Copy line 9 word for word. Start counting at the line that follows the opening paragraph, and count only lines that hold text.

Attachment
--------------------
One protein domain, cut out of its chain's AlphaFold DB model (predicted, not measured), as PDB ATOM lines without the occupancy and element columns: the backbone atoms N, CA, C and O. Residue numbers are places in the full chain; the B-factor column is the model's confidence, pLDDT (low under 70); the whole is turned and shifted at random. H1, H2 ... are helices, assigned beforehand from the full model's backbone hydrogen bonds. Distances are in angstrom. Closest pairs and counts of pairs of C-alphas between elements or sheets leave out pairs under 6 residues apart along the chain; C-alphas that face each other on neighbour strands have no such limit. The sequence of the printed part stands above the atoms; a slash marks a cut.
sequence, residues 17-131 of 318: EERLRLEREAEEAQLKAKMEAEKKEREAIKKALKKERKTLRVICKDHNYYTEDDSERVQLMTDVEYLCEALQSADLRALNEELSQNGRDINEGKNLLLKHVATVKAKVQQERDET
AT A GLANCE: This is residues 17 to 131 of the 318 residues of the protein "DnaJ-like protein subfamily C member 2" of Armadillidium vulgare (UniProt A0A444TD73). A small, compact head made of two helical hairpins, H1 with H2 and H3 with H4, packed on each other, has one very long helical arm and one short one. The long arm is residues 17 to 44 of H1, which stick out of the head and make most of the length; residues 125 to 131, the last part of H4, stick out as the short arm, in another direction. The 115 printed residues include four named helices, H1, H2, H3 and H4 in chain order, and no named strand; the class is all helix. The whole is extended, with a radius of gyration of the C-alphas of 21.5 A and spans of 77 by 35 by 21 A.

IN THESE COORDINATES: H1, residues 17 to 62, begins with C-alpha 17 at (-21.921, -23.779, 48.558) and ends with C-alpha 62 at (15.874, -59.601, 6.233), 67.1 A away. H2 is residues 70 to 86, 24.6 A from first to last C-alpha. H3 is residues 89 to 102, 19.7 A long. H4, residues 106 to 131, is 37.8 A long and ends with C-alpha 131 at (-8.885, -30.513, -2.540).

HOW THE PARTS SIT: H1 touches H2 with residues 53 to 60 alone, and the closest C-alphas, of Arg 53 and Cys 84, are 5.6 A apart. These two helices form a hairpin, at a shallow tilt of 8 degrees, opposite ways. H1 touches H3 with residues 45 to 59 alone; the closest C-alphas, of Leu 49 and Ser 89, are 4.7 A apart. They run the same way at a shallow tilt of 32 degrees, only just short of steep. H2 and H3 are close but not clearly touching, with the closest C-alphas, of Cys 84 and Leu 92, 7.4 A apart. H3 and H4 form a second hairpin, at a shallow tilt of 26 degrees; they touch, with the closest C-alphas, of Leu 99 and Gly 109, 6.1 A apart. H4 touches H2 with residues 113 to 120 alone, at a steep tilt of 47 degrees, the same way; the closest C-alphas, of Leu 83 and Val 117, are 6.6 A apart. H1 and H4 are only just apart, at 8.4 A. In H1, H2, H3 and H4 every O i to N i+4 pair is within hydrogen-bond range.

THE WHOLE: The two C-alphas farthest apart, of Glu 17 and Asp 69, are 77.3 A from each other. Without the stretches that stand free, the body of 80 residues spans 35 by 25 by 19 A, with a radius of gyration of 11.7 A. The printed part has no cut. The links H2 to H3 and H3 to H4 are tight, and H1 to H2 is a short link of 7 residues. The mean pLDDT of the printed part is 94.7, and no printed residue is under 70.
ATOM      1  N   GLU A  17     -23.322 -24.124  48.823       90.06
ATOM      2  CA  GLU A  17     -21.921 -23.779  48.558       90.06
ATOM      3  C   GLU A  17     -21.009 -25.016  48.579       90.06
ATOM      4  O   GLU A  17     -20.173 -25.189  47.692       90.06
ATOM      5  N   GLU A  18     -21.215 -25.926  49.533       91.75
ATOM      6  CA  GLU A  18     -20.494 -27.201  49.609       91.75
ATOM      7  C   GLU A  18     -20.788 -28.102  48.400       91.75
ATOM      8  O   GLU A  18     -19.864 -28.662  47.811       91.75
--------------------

ATOM      4  O   GLU A  17     -20.173 -25.189  47.692       90.06